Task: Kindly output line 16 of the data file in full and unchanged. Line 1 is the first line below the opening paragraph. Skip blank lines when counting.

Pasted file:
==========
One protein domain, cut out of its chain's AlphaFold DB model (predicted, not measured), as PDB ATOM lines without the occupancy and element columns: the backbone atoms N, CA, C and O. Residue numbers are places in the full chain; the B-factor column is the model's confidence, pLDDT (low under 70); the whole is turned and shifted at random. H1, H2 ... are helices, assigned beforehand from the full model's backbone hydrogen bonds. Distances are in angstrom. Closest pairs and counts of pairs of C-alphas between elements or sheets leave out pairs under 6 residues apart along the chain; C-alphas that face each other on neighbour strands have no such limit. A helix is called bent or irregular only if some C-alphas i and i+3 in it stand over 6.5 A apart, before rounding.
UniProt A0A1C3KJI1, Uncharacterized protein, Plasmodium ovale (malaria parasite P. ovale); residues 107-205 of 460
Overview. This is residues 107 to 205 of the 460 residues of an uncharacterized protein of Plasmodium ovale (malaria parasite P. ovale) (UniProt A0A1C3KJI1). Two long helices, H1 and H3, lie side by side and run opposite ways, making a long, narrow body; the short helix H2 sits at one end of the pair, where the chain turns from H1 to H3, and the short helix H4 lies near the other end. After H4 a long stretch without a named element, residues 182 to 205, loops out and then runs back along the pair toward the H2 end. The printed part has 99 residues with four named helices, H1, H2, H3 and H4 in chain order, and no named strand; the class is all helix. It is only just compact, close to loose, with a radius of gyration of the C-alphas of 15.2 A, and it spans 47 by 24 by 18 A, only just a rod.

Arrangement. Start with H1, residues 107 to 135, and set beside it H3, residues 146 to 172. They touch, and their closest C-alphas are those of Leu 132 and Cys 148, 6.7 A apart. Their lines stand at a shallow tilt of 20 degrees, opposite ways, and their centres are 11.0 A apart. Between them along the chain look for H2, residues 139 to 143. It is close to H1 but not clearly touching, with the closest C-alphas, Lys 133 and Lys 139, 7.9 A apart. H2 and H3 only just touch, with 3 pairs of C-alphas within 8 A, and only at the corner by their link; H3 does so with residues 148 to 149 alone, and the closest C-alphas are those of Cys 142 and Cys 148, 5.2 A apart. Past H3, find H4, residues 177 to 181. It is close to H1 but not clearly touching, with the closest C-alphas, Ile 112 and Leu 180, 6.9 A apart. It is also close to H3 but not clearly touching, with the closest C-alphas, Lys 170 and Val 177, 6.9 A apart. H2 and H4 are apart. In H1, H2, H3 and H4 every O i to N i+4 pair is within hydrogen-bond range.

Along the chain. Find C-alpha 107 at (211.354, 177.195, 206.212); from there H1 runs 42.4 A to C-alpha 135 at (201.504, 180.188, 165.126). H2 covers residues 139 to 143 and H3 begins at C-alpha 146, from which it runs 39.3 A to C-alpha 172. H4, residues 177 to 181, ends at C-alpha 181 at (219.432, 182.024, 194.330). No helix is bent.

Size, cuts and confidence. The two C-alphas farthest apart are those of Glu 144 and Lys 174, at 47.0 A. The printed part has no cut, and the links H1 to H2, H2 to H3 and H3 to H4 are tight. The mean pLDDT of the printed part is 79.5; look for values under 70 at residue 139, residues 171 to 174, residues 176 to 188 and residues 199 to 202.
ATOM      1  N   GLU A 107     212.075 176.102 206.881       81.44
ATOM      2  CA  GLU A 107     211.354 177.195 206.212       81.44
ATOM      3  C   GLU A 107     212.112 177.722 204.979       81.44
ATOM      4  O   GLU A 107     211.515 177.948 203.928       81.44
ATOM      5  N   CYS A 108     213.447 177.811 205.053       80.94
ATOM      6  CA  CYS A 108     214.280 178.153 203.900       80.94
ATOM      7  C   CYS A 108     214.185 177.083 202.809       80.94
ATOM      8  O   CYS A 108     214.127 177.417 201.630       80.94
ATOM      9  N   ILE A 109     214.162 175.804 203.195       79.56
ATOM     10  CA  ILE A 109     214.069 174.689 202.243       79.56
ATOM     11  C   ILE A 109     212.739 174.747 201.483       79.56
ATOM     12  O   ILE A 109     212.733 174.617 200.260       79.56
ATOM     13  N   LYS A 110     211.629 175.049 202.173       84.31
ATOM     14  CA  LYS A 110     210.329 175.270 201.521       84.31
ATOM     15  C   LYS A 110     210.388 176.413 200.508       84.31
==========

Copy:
ATOM     11  C   ILE A 109     212.739 174.747 201.483       79.56